We live in the age of information, where many teens are discipled by the internet. It’s of utmost importance that we get Generation Z involved in “a robust learning community under the authority of the Bible in order to wisely navigate an accelerated, complex culture” (69).
3. ‘When isolation and mistrust are the norms, forge meaningful, intergenerational relationships.’
Amid church scandals and an increasingly individualized culture, many teens view the church with skepticism. This is a critical time for churches to build relationships with my generation, to be vulnerable, to pay attention to emotions, to help young people identify faith champions, and to realize the crucial role of mentors.
As Kinnaman and Matlock explain, “Disparate life experiences lead generations to dismiss and devalue another. But the church must be the place we give no quarter to that destructive thinking. We need one another to get on with our mission” (184).
4. ‘To ground and motivate an ambitious generation, train for vocational discipleship.’
Teaching our kids theology is important. But so is teaching them how that theology works out in their lives and futures. As Generation Z enters the workforce, Kinnaman and Matolock believe churches have a key responsibility in providing vocational discipleship, which they define as “knowing and living God’s calling, especially in the arena of work, and right-sizing our ambitions to God’s purposes” (143).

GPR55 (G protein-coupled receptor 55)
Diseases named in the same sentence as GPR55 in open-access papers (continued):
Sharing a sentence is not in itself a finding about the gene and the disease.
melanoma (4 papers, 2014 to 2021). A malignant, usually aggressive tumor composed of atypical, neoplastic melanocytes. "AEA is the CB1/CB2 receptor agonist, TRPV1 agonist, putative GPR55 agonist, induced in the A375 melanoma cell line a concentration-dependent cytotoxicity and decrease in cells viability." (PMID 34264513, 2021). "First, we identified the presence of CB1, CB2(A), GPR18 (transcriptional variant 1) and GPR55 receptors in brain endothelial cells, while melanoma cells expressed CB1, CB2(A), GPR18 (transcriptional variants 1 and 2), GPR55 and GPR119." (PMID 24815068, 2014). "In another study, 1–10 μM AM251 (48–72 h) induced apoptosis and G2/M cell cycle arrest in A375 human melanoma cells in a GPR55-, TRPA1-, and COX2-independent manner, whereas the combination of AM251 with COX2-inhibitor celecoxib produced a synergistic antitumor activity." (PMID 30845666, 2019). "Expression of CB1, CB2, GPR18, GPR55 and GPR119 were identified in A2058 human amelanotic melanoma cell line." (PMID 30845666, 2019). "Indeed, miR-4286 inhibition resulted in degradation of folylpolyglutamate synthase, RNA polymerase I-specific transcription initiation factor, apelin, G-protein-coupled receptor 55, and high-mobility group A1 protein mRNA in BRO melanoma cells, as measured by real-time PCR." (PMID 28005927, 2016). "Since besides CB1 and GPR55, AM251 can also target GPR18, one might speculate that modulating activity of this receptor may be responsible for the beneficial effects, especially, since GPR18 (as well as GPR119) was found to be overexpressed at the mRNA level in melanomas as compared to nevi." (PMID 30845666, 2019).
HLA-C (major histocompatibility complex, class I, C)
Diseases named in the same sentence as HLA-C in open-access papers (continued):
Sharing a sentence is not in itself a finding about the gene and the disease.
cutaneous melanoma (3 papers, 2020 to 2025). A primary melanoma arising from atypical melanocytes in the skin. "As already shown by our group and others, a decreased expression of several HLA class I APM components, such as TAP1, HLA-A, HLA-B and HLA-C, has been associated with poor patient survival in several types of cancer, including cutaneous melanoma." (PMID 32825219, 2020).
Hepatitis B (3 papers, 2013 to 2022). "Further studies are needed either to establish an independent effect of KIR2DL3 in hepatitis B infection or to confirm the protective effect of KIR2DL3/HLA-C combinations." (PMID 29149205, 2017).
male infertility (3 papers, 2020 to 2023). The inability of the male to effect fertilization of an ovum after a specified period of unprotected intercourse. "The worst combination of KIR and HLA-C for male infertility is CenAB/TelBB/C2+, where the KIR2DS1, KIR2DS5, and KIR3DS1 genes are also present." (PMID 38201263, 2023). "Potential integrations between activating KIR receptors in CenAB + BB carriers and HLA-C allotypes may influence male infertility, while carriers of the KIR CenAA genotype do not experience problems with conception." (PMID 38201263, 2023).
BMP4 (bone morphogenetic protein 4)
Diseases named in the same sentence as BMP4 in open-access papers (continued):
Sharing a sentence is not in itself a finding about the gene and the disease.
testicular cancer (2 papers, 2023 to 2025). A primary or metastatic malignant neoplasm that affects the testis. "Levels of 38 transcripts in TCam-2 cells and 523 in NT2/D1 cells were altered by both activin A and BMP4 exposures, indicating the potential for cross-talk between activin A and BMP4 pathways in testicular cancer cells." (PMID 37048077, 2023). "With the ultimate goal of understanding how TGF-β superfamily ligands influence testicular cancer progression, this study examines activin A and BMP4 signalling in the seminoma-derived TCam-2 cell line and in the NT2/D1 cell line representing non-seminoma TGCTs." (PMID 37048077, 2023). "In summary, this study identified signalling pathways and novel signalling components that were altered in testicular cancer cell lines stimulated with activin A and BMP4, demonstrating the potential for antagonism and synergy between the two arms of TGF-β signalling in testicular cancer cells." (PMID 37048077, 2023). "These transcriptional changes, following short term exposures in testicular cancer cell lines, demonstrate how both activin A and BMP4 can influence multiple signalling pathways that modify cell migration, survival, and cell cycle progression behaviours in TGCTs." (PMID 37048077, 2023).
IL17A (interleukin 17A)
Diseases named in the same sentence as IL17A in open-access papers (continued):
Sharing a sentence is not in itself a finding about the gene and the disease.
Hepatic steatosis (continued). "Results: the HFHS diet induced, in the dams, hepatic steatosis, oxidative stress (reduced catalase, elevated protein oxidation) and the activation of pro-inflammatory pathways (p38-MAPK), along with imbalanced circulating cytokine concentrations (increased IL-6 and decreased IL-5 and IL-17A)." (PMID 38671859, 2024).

5. ‘Curb entitlement and self-centered tendencies by engaging in countercultural mission.’
From toddler to teen, the world preaches self-worship to our kids—not that their naturally sinful hearts need much encouragement. But we need to encourage our kids to pursue selflessness instead, as they rebel against society’s norms and find joy in Jesus’s mission, which is exactly what the resilient disciples of Generation Z are doing.
Hope for the World
In an age when many parents are fretting and fearful about what not to do, this book is a welcome resource that gives parents optimism and inspiration. In the course of writing this book, both Kinnaman and Matlock dropped off their oldest daughters at college, walking away with all the fears, insecurities, and worries of a parent. This only makes their research and words more personal and compelling.
I’d gladly recommend this book to parents. Be prepared to be challenged by the reality that discipleship is hard work. It’ll take time to communicate the gospel to your kids, engage their difficult questions, wrestle with their doubts, listen to their fears, and labor to understand their world.
As we all know, there is much cause for fear among my generation. But as Kinnaman and Matlock remind us, there is also much cause for hope. Even in a post-Christian world, there are resilient disciples. Jesus will hold these disciples in my generation fast, and we’ll follow wherever he leads. We’ll serve and love and lead his church. We’ll pass on our faith to the next generation.
As we rightly grieve peers who abandon the faith, may we not forget to rejoice in our faith, just as the apostle Paul did (2 Tim. 1:5–7; Col. 2:5).